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Frequently Asked Questions

If you have other questions about reporting concerns that are not addressed in this section, please contact Corday Goddard, assistant vice president for student success and intervention.

What are typical issues that are reported using Early Alert (Share a Concern)?
Any concern that you are experiencing or that concerns you about someone else can be reported. Typical concerns that are reported are academic concerns, bullying/harassment, sexual misconduct, behaviors or threats of harm to self or others, mental health symptoms that are negatively impacting the person experiencing them or others, alcohol/substance use, and illegal behavior.

When I report an issue using Early Alert (Share a Concern) where does this information go and who reviews my issue?
Depending on the nature of the concern, it will be reviewed by either the Early Alert Program (EAP), the Title IX Committee, or the Bias Incident Response Group (BIRG). Reported attendance concerns are forwarded directly to the registrar.

If my concern continues even after I have reported the issue using Early Alert (Share a Concern), can I report it again?
Yes. It is often helpful for the review teams to know that the concern is continuing and that further intervention may be necessary.

Can I use the Early Alert (Share a Concern) portal to share a concern about myself, or is this portal to be used for sharing concerns about others?
Early Alert can and has been used to share a concern about one’s self.

Can I be assured that I will remain anonymous if I share a concern via the Early Alert (Share a Concern) portal?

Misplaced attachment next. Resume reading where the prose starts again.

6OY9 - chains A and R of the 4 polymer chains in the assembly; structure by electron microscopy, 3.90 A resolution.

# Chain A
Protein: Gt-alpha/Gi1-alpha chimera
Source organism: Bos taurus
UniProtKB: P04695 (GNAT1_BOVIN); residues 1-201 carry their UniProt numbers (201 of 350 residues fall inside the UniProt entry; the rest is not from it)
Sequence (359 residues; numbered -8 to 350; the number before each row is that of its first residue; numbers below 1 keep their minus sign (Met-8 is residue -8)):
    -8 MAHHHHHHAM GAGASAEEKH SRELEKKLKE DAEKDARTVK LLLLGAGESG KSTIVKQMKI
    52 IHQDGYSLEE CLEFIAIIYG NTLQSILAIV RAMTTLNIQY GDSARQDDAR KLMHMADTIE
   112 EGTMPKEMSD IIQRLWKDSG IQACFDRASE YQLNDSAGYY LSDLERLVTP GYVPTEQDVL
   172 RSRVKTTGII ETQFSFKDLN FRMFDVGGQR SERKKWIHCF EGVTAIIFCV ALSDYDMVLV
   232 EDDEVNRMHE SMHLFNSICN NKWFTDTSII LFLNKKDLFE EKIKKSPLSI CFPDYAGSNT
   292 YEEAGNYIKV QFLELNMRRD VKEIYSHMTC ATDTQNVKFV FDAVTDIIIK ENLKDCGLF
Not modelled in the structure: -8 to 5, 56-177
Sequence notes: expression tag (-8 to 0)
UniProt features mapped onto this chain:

Yes. However, you should be aware that this limits our ability to take action in certain instances.

Once I share my concern, how do I know that the proper party has received the information and intends to follow up on it?
If you opt to be updated, a member of the appropriate response team will contact you to let you know that the information was received. That member may not be able to tell you what is being done, due to privacy laws, but you will know that we are doing something in response to your submission. This is not available if you opt to report anonymously.

How long does it take for someone to review my concern?
Submissions are emailed to EAP members. During business hours, the submission may be seen right away or within a few hours. Outside of business hours, an EAP member checks for submissions daily. The EAP members are quickly assigned to each submission and also meet weekly to ensure each submission is attended to. All emergencies should be reported to Campus Safety directly since that department is staffed 24/7/365.

If I am being kept up at night because of noise in my residence hall, is this a valid concern to register through the Early Alert (Share a Concern) portal?
Contacting Campus Safety or appropriate residence hall staff (RA) would be a better, more immediate option for this type of issue.

What happens to the information once it is reported? Does it become part of a disciplinary record?
The report is kept for matter of record but is not a part of a disciplinary record. Keeping a record of past concerns helps the EAP members address any future concerns.

Privacy laws are mentioned on the form, but what is meant by “privacy laws”?